Finding Warmth on Winter Days

For everyone who expressed concern for Jig over the last couple weeks, I’m pleased to say she’s back to 100% piss and vinegar. She had her recheck on Tuesday and passed with flying colors. She was even gracious enough to leave one suture in-tact. The vet decided Jig did that to make her feel like she had something to do. She doesn’t know Jig very well.

 

I’m glad Jig’s back to normal for all the obvious reasons, but also because she’s not a very good patient. As soon as she started feeling even remotely better, she wanted to be wherever the boys were, tried to eat her brand new, spiffy, cone off her head, didn’t care for her onsey, and did I mention wanted to be wherever the boys were? Gotta admit, that surprised me a little. Then again, what’s a queen without her subjects, am I right?

 

And she’s finally allowing this loyal subject to romp with her. That makes me all sorts of happy!

Speaking of the boys, we were able to reap the benefits of mild January weather and get some structured sheep time last weekend. I didn’t get any film of Finn working because, even though I could swing the gates, the snow was deep enough to lessen my mobility considerably–picture large bear lumbering uphill. I had all I could do to keep up with the boy. I really do need to come up with a workable (read: inexpensive) solution to filming my training sessions. Finn was thrilled to get back to work. He’s been taking turns with Dillon to help with chores. There’s not much to the job beyond keeping the sheep off the feed bunker and occasionally rounding up a renegade that sneaks back into the barn when the help leaves the gate open. Needless to say, until we got some snow packed down, our training session involved a lot of huffing and puffing on my part, along with the occasionally colorful outburst when I couldn’t get where I needed to be. Not that Finn was out of hand, he was just fast and a tad pushy while me and the sheep were much, much slower. Kudos to him for not taking unholy advantage of the situation and becoming Little Bastard.

 

I did get this lovely clip of him celebrating a job well done. The boy absolutely loves snow.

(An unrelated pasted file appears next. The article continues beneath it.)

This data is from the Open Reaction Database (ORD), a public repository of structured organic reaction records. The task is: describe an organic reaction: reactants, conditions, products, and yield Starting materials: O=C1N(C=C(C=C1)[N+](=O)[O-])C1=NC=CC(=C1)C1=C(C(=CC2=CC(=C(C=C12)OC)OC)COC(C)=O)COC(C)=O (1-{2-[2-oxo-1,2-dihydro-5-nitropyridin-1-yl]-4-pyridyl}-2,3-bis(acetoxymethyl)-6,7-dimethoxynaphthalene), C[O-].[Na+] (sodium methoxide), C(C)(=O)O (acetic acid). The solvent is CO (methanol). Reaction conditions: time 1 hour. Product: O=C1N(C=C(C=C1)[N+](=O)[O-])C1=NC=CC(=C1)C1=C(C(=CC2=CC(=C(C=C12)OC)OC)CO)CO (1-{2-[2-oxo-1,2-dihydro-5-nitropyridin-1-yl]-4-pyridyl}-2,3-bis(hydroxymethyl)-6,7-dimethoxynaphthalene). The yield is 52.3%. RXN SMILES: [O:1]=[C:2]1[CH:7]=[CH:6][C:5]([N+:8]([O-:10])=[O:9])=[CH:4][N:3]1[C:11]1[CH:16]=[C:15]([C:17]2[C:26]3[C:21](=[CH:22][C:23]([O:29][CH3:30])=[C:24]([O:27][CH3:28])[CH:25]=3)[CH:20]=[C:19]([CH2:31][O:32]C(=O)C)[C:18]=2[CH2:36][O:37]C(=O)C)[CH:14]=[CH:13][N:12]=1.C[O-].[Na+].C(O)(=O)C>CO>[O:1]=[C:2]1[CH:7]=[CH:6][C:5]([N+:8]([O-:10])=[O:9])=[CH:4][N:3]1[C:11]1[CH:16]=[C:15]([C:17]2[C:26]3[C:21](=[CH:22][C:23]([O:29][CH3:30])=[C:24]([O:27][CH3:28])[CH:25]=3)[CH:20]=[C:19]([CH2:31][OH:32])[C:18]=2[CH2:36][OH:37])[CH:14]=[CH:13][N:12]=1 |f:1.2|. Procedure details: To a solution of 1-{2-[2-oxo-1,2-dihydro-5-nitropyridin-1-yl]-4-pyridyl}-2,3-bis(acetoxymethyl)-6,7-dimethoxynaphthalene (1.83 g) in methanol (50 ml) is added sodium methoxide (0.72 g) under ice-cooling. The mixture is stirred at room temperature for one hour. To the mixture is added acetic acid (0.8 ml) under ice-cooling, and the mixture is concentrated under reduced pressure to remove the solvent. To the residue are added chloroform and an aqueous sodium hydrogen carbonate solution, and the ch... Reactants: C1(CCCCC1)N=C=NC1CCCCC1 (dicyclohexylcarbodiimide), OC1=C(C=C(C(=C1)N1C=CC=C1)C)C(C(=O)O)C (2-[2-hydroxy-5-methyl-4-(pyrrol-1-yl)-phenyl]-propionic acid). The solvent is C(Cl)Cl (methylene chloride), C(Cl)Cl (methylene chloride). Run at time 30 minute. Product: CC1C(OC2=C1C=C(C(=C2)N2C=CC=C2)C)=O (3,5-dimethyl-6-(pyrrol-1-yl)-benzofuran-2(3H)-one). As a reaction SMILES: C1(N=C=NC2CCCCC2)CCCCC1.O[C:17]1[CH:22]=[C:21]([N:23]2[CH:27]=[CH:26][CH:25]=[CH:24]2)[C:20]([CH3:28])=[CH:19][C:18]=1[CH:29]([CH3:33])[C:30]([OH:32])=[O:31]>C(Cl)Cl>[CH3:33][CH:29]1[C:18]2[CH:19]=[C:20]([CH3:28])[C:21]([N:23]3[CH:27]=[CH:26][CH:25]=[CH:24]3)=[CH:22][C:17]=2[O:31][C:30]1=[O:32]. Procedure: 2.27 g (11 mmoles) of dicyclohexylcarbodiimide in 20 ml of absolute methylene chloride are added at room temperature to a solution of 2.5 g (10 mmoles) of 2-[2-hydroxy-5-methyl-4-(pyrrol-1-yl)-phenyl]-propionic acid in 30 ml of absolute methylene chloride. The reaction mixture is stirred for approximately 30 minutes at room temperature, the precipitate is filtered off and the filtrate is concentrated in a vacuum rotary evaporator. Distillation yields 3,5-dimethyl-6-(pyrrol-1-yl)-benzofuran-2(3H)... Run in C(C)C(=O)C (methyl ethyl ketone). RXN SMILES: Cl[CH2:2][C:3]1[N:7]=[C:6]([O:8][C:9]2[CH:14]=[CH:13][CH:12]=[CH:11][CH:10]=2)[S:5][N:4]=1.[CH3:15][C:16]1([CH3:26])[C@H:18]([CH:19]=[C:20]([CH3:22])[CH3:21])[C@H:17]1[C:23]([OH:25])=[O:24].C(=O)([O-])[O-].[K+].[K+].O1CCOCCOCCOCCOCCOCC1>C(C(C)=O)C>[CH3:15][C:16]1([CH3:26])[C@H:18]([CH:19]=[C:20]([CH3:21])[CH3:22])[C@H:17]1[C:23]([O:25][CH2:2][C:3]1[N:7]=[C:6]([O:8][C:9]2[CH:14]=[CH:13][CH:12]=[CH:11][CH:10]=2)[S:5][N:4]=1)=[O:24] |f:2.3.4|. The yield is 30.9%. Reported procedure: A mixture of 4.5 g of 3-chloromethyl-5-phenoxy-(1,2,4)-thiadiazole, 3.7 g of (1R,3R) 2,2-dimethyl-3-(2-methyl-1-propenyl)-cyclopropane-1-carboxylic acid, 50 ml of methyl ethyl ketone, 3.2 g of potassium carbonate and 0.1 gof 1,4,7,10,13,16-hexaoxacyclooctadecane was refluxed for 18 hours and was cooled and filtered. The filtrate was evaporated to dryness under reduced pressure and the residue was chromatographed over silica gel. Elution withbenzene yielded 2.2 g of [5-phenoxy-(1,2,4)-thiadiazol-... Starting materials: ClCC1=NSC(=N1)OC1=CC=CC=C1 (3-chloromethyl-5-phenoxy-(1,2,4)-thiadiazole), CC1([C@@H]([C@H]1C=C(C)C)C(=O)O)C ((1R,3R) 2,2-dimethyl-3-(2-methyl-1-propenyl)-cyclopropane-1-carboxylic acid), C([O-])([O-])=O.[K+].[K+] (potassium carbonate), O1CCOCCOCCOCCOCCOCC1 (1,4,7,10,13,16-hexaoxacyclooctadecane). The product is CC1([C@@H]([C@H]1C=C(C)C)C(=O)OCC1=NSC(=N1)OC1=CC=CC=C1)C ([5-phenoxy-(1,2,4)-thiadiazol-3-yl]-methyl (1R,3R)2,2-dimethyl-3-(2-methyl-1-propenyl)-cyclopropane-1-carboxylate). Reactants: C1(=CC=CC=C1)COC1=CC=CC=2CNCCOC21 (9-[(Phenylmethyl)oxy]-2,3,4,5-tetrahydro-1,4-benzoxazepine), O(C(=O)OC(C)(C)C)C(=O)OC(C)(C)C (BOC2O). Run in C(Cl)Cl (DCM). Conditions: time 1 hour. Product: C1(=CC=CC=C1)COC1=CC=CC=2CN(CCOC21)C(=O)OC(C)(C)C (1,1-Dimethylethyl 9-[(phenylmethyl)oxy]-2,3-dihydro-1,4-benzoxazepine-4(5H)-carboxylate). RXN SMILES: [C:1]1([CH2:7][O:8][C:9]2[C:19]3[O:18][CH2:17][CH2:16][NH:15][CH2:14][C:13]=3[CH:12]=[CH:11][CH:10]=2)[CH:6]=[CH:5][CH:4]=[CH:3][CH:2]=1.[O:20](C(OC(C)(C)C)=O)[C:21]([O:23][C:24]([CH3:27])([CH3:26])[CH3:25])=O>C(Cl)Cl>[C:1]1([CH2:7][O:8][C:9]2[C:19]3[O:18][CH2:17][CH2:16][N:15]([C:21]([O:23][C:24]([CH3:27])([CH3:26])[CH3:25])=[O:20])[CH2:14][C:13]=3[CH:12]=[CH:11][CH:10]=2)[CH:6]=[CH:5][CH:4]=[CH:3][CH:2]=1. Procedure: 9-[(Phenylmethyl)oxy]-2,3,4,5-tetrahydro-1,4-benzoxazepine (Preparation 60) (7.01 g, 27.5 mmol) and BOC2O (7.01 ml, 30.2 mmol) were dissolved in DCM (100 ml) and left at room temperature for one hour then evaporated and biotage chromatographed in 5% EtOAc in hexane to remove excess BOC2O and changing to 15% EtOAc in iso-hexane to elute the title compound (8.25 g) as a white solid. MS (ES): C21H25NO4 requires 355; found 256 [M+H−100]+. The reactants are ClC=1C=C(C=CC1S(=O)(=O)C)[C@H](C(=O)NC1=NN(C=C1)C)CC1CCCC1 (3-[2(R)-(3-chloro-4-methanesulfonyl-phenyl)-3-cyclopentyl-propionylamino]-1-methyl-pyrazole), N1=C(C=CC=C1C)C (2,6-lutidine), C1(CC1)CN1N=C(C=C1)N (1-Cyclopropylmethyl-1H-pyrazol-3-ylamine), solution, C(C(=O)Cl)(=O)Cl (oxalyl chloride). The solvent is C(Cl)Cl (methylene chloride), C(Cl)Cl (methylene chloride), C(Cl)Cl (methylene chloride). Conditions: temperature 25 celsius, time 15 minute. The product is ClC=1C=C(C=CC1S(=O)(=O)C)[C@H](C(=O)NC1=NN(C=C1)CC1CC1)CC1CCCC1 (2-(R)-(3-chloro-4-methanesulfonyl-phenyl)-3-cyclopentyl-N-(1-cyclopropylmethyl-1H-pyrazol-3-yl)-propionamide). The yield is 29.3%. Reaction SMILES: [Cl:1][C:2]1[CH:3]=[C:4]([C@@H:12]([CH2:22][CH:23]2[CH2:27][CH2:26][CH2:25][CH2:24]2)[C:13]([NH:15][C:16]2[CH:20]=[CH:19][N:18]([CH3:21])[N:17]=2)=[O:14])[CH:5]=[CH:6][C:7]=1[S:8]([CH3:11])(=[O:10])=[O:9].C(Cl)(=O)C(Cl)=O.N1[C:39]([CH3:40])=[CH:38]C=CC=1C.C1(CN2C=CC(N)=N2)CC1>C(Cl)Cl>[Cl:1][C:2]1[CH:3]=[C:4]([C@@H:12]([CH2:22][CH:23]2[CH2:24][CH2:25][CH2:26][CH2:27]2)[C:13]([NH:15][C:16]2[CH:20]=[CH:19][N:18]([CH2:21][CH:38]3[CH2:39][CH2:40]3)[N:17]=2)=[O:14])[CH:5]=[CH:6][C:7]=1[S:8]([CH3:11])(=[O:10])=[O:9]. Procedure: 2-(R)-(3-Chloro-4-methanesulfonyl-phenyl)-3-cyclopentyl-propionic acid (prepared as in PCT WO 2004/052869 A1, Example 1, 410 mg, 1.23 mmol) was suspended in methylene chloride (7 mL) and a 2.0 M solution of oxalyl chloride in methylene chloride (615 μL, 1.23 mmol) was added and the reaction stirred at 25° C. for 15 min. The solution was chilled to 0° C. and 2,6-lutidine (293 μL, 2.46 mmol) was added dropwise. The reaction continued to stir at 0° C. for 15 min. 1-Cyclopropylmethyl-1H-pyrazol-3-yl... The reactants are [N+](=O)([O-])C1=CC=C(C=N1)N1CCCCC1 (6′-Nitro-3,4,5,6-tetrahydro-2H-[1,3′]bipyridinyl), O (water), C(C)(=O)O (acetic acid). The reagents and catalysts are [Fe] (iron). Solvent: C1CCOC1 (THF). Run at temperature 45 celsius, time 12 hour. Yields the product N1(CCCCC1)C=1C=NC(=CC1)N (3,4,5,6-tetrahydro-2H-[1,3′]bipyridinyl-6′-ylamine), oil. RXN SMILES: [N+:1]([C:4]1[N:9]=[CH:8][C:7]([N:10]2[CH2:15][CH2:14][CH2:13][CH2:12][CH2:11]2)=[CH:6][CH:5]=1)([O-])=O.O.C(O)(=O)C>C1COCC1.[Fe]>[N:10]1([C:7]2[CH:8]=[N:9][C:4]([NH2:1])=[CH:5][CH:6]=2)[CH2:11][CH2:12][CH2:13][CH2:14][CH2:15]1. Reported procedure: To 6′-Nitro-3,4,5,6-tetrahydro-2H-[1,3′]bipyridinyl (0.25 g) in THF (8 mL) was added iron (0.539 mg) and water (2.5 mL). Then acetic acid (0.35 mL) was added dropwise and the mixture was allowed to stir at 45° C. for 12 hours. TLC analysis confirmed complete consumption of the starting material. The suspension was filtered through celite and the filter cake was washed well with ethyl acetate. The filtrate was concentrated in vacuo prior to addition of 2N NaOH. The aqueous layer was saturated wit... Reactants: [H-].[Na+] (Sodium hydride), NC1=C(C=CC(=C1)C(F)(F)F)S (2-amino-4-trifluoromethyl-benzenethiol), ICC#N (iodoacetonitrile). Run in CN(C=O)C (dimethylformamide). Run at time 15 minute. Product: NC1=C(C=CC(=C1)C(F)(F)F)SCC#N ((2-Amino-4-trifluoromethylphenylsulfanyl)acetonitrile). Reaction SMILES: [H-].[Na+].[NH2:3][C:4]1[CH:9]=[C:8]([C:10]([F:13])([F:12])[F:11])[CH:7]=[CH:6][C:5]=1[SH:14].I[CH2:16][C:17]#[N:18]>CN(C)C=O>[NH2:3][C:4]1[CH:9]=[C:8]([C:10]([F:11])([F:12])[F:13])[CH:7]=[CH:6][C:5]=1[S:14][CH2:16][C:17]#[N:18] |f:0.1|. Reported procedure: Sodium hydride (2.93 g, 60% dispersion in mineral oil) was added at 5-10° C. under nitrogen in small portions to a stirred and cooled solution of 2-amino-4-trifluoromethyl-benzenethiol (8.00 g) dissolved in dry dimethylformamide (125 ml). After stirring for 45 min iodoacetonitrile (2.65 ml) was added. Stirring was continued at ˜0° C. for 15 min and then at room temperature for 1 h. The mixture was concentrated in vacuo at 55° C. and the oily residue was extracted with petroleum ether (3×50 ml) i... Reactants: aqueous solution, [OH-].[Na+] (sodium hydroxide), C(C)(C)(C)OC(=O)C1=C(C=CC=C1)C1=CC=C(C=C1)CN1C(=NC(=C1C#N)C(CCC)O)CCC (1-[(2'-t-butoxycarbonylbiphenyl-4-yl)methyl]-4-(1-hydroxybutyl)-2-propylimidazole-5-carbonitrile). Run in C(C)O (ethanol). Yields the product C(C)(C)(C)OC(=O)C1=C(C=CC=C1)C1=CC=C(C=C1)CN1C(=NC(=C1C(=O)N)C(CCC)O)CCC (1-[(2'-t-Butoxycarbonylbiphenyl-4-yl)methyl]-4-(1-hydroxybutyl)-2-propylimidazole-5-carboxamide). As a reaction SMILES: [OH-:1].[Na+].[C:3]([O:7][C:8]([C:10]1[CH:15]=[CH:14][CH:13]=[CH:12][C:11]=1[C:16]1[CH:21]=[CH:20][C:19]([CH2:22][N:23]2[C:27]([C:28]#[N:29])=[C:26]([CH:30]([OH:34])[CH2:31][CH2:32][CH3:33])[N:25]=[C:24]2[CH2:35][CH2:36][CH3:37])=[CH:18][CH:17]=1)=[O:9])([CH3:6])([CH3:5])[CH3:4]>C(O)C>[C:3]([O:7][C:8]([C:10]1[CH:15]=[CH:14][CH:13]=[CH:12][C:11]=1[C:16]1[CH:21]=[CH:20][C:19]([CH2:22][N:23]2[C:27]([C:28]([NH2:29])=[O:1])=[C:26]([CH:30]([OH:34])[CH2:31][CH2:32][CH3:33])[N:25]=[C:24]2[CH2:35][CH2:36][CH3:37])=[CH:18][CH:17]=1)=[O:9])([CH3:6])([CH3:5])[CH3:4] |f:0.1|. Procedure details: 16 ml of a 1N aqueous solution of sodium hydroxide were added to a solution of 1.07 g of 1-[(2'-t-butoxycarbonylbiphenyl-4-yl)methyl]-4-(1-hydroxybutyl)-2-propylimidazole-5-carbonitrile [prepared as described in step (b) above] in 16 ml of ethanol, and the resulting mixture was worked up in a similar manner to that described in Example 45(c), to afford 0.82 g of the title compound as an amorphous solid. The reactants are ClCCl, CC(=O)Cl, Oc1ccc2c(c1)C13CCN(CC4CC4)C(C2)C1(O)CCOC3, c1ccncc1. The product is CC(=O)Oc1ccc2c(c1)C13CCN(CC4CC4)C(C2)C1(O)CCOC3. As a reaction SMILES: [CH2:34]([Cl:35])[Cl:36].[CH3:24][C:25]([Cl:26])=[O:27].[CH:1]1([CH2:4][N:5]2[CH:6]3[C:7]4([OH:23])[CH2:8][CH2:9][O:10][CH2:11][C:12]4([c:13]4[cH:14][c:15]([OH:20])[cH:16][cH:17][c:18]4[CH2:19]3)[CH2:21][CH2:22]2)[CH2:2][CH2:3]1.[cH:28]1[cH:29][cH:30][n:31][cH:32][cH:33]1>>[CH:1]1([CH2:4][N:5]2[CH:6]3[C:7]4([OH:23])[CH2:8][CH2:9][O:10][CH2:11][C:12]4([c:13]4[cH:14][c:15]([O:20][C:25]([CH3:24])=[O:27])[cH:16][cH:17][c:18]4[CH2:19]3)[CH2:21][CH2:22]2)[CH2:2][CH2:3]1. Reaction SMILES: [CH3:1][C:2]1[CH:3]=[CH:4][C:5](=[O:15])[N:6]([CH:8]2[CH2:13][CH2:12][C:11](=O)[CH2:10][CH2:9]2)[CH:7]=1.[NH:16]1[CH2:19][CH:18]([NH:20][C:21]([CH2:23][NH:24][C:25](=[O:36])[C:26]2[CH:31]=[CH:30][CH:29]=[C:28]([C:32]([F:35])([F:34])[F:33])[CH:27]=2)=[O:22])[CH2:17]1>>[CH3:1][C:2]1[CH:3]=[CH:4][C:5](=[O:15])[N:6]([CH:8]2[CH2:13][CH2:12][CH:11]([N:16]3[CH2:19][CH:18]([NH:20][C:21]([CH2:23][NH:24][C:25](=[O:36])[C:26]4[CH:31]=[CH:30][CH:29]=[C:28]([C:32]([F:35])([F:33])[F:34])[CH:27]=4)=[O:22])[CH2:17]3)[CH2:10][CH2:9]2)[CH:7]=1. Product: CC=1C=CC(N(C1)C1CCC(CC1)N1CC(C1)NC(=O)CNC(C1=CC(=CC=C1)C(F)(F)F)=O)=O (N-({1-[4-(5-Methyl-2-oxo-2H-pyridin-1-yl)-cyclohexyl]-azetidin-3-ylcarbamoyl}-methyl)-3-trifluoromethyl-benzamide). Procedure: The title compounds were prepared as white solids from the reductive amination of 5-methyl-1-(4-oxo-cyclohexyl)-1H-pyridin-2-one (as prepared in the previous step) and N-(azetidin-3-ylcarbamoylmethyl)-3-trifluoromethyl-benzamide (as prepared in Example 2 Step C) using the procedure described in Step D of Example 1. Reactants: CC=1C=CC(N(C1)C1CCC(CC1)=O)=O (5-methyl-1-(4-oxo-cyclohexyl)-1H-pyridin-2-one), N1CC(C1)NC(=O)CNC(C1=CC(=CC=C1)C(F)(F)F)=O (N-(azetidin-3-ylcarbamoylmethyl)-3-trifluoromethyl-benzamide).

I was able to get some video of Dillon being as he’s more advanced. My intent was to work on his gather; he’s tight and tends to bring the stock in full steam ahead as opposed to slow and thoughtful. We’ve got lots to work on, yet, especially on the Away side which has always been our bad direction. At one point, when he wasn’t taking the away, it actually turned into a very tight inside flank which I realized after the fact. For those who don’t know, by tight I mean I wasn’t more than ten or fifteen feet away from Dillon and I asked him to come into that pressure to cross between me and the sheep.  Not fair to ask him to do that, and it contributed to his hesitancy on the Away. We also need to do work on getting him to bring the stock TO ME instead of somewhere in the general vicinity when, like these yearlings, they aren’t volunteering to do. That little habit is on me. I’ve allowed him to do that for too long while I focused on other things. That’s why I ask him to walk up into that pressure when he stops to hold them several feet away from me. He gets pretty antsy about it and pops the sheep, but at least he puts it back together again.


 

And or those of you who don’t follow me on social media, or may have missed it, this is happening…
 
 
 
 
 
 
 
 
What’s it about? Glad you asked…

 



 

Driev Talbert desires only one thing ~ never to return to his old life. Raised among the privileged of Mossrae, he is now content to eke out a living as a jack-of-all-trades in the city’s underbelly. When an attempt to save a friend from the gallows leaves him saddled with a street urchin instead, Driev is reminded that the gods aren’t as benevolent as some would believe.
Seeing the boy safe is a tough promise for Driev to keep when he’d far rather lose himself in his cups. Then there’s the matter of facing off against the powers of Mossrae, who want the boy for their own agendas. Worse, helping the boy lands Driev in the hands of the Coinblades, the elite of Mossrae’s Shadow Guilds. For Driev, death would be preferable. Even a slow, torturous one.
With the boy’s life hanging in the balance, Driev is forced into the middle of political games with deadly consequences. He must outwit mages and guild uprights, and choose between facing his own demons, or sacrificing an innocent boy. A decision that’s not as easy as it might seem.

 


There will be more info on Bound in Shadow as release day draws closer, as well as a chance to purchase a signed paperback and awesomely cool t-shirt. So stay tuned.

 

Also, keep an eye out for the relaunch of my Stockdogs Rule line of shirts and hats. They will be available in February along with several new designs and products I’m working on. And if youbneed anything screen printed or embroidered, let me know. It’s what I’ll be doing starting in March. Dog clubs get a special discount.

 

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Possibilities Abound